CollectionsAmy Winehouse
IN THE NEWS

Amy Winehouse

FEATURED ARTICLES
ENTERTAINMENT
June 17, 2008 | HOWARD GENSLER Daily News wire services contributed to this report
PERHAPS OVERCOME by rumors that she was losing the gig singing the James Bond theme to Leona Lewis, Amy Winehouse fainted yesterday at her north London home. Amy lost consciousness (surely not the first time), but an assistant caught her before she hit the ground, which is why it's always good to have an assistant. "She quickly recovered and her father, Mitch, took her to hospital as a precaution," her spokesman Chris Goodman said in a statement. Winehouse had spent the afternoon signing autographs for Canadian fans who were standing outside her house.
NEWS
July 29, 2011
SHE HAD a God-given talent. That's trite, and it's overused, but it fits. Amy Winehouse had a glorious voice. Now it will be heard only in replay, captured in musical amber. Because, as everyone now knows, drug addict Winehouse is dead. We'll never be sure if it was intentional since she didn't leave a note. But with her history, you can probably chalk it up to recklessness, at the very least. Winehouse must have known that continuing to dine on heroin, pills and whatever other controlled substances she could get her hands on would end up badly.
ENTERTAINMENT
November 18, 2011 | BY MESFIN FEKADU, Associated Press
NEW YORK - Amy Winehouse had written all the songs that were to appear on her third album. She even picked out song titles. But music producer Salaam Remi said the soul singer, who died over the summer, was not rushing to release that new material, instead planning to drop a jazz album first with a "supergroup" including ?uestlove of The Roots. "She had written down everything she wanted to do," Remi said this week. Only two of the tracks Winehouse wrote were recorded and appear on her compilation album, "Lioness: Hidden Treasures," out Dec. 5. Winehouse died from accidental alcohol poisoning at age 27. Her body was found at her London home July 23. Remi, who worked on the singer's two albums, "Frank" and "Back to Black," produced most of the upcoming CD, saying Winehouse was a perfectionist when it came to composing music.
NEWS
February 11, 2008 | By Dan DeLuca, Inquirer Music Critic
Amy Winehouse and Kanye West were big winners at the 50th annual Grammy awards at the Staples Center in Los Angeles last night, while jazz pianist Herbie Hancock pulled an upset, winning best album for his Joni Mitchell tribute, River: The Joni Letters . "I'd like to thank the academy for courageously breaking the mold," Hancock, 67, said, in accepting the first album of the year award for a jazz disc since Getz/Gilberto , featuring "The...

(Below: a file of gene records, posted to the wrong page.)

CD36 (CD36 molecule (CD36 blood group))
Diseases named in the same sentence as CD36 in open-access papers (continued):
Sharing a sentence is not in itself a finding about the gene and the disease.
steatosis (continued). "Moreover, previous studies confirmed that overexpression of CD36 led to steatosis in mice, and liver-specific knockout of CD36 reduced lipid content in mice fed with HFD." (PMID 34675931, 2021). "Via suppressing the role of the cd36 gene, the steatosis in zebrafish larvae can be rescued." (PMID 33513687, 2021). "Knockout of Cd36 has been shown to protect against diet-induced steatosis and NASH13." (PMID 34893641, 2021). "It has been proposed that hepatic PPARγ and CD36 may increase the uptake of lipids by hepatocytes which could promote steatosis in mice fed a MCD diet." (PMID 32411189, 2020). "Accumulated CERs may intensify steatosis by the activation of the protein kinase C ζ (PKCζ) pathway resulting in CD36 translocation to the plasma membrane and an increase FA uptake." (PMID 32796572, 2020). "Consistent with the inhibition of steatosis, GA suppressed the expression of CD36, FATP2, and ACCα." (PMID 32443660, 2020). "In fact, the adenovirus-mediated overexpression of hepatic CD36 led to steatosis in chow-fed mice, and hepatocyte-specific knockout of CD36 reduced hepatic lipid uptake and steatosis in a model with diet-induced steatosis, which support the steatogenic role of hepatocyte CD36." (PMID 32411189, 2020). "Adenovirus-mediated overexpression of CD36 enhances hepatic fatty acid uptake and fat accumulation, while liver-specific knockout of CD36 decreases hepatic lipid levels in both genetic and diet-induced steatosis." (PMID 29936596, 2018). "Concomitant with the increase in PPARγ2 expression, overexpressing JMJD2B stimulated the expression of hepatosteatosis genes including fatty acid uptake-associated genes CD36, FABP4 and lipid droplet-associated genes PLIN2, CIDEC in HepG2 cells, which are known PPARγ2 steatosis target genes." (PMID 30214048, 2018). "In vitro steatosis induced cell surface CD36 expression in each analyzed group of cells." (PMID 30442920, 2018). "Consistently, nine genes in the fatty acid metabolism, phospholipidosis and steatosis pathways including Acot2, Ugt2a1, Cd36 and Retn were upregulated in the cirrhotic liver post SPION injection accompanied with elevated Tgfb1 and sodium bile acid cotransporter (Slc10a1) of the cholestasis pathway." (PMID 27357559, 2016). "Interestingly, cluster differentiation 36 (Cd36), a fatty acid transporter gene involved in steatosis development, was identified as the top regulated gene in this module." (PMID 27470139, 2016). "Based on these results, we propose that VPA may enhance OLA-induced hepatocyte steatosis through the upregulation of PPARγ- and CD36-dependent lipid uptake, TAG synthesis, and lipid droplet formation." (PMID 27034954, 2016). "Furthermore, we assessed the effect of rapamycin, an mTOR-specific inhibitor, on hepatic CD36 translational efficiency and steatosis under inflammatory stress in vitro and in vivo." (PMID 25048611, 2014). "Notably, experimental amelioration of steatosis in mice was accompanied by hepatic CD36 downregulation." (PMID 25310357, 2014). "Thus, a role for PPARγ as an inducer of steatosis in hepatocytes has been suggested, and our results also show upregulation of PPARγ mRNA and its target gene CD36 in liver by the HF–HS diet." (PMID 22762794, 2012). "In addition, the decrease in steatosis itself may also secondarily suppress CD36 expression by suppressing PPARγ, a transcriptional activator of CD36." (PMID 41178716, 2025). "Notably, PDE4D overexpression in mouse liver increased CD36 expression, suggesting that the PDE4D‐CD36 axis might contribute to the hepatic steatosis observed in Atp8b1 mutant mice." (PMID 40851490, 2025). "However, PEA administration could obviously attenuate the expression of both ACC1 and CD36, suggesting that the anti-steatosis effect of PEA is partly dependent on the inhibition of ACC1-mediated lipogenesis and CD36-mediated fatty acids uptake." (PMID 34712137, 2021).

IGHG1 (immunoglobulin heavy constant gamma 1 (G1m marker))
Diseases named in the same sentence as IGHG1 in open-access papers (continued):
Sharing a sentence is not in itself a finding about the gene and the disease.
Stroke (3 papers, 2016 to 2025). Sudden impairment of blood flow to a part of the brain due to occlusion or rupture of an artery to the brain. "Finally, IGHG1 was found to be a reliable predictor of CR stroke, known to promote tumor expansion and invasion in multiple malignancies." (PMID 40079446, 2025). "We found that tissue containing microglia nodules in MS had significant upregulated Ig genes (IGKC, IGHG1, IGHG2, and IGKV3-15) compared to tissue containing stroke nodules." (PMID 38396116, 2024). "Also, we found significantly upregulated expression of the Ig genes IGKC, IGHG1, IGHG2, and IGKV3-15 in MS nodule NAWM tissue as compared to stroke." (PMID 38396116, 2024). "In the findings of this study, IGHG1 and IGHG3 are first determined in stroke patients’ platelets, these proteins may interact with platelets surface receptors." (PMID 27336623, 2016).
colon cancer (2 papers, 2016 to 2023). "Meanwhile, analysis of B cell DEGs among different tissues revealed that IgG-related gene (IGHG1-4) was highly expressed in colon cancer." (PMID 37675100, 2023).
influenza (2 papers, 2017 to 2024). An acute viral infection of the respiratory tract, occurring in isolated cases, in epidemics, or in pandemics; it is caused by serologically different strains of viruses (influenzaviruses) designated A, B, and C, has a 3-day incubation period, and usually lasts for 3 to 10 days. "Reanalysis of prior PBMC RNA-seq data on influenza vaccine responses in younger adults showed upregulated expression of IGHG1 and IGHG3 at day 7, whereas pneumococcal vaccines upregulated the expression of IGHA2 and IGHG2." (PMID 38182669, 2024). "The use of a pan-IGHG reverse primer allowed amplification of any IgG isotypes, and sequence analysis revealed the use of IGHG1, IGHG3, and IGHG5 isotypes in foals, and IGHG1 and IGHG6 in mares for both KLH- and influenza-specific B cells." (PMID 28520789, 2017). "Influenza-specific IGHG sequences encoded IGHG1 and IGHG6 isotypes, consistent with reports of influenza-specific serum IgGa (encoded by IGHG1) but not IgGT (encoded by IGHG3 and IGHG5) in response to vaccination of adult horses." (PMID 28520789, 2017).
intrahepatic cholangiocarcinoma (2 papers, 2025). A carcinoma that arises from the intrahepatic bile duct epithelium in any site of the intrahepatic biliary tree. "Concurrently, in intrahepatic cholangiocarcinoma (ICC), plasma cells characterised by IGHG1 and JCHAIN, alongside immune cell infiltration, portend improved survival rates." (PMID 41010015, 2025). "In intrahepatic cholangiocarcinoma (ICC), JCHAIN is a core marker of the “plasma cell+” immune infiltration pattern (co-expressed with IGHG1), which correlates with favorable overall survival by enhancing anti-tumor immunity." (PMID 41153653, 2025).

ENTERTAINMENT
July 26, 2011 | By Randall Roberts, Los Angeles Times
It takes focus right now to actually hear Amy Winehouse's voice amid all the chatter, to appreciate the breath and hum that created Back to Black , her devastating second, and final, album. After all, the lurid, sad craziness of her addiction, to which she apparently succumbed over the weekend at her home in London, was her story line - as was failure - and her honesty and openness in tackling the subjects, coupled with her charisma and vocal swagger, was her allure. Had she sung about her family trying to make her go to a barbecue instead of rehab, or had she titled her breakout album Back to Pink , well, you wouldn't be reading this right now. Her story was her trouble.
ENTERTAINMENT
February 10, 2008 | By Dan DeLuca INQUIRER MUSIC CRITIC
One 50th anniversary Grammy telecast will not be the salvation of a collapsing music industry, but at least the show will go on. Thanks to an interim agreement with the Writers Guild of America, the Grammys will be telecast from the Staples Center in Los Angeles at 8 tonight. So expect a barrage of bon mots from such presenters as Miley Cyrus, George Lopez and Ludacris. With album sales dropping a further 9.5 percent last year, according to Nielsen Soundscan, the industry could ill afford to allow "music's biggest night" to slip away.
NEWS
July 19, 2015 | By Steven Rea, Inquirer Movie Critic
Trainwreck Amy Schumer stars in (and wrote) this deft Judd Apatow-directed comedy, about a commitment- phobic magazine writer who unexpectedly tumbles for a sports-medicine doc (Bill Hader) she's been assigned to profile. A showcase for Schumer's cutting brand of comedy, the film smoothly switches tracks from raunchy copulatory one-liners to compulsory rom-com schmaltz to emotionally raw business about commitment, family, self-image, and self-destructiveness. The stellar supporting cast includes Brie Larson, Tilda Swinton, Colin Quinn, and, yes, NBA superstar LeBron James, who practically steals the movie.
ENTERTAINMENT
July 27, 2011 | By Howard Gensler
FOLLOWING THE JEWISH tradition of a quick funeral, Amy Winehouse was laid to rest yesterday in London. The singer's father, mother and brother and close friends, along with band members and celebrities - producer Mark Ronson; "Fashion Police" personality Kelly Osbourne, her hair piled beehive-high in tribute to Amy's trademark style - were among several hundred mourners at Edgwarebury Cemetery in north London. The service was led by a rabbi and included prayers in English and Hebrew and reminiscences from Winehouse's father, Mitch Winehouse . The cab driver and jazz singer, who helped foster his daughter's love of music, ended his eulogy with the words "Goodnight, my angel, sleep tight.
ENTERTAINMENT
December 14, 2007 | By Sam Adams FOR THE INQUIRER
More than a decade after her first recordings, 51-year-old soul queen Sharon Jones is enjoying a long-overdue moment in the sun. The Augusta, Ga., native and avowed James Brown disciple celebrated the October release of her new album, 100 Days, 100 Nights, with her own live at the Apollo gig, jammed with Booker T. & the MG's, and backed up Lou Reed's live replication of his legendary album, Berlin. Still to come is a role in Denzel Washington's The Great Debaters, as a 1930s juke-joint singer belting out Bessie Smith songs.
NEWS
June 20, 2011 | By Peter Mucha, Inquirer Staff Writer
Some famous musicians died at age 27, and the recent antics of English singer-songwriter-rehabber Amy Winehouse have observers worried if she could be the next. Radio yakker Danny Bonaduce raised the grim fear on his CBS3 commentary this morning, following news about problems on her concert tour. On Saturday she was booed in Serbia for staggering, mumbling, looking lost, forgetting lyrics and disappearing from the stage, then on Sunday, without further explanation, she canceled dates this week in Istanbul and Athens.